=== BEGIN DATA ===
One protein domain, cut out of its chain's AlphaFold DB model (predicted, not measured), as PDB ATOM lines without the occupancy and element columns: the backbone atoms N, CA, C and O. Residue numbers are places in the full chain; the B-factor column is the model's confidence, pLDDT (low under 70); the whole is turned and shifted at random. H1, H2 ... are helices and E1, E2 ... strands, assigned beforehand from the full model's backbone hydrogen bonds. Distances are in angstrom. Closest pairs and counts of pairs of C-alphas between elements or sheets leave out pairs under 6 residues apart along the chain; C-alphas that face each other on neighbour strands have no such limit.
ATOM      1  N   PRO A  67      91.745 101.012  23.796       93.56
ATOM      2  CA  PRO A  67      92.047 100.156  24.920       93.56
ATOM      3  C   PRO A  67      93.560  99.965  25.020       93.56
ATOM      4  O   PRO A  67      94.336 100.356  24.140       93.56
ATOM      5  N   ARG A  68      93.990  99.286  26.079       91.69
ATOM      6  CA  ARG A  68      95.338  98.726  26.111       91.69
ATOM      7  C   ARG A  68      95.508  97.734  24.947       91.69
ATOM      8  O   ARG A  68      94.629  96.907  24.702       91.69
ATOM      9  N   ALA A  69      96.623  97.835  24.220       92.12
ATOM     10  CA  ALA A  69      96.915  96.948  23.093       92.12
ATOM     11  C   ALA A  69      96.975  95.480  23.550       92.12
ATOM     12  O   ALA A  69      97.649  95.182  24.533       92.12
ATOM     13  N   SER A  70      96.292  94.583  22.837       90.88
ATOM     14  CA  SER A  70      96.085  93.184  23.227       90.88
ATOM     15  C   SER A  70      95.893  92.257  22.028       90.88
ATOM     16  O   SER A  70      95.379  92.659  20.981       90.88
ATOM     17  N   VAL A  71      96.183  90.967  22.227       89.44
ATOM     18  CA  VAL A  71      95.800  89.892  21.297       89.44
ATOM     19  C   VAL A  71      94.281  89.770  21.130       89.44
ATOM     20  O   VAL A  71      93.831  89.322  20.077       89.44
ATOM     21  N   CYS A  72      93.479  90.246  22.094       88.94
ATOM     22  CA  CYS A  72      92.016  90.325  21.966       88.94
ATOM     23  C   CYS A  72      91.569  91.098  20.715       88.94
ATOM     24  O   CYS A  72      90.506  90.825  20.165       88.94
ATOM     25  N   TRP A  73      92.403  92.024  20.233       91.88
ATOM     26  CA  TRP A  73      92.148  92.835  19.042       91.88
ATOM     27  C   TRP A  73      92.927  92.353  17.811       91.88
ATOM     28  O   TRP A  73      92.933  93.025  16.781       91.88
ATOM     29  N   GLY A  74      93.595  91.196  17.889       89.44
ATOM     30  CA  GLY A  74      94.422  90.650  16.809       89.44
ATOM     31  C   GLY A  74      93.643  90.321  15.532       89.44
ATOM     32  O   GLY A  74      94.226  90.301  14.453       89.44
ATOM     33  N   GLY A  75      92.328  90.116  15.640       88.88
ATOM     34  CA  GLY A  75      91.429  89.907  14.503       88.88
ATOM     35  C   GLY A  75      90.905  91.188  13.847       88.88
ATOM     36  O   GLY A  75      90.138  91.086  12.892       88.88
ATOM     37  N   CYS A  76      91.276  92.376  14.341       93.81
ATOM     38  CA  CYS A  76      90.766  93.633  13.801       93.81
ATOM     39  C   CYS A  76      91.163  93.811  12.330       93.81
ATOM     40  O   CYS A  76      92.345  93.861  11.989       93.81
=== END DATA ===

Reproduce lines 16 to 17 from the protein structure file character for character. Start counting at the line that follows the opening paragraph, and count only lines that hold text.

ATOM     16  O   SER A  70      95.379  92.659  20.981       90.88
ATOM     17  N   VAL A  71      96.183  90.967  22.227       89.44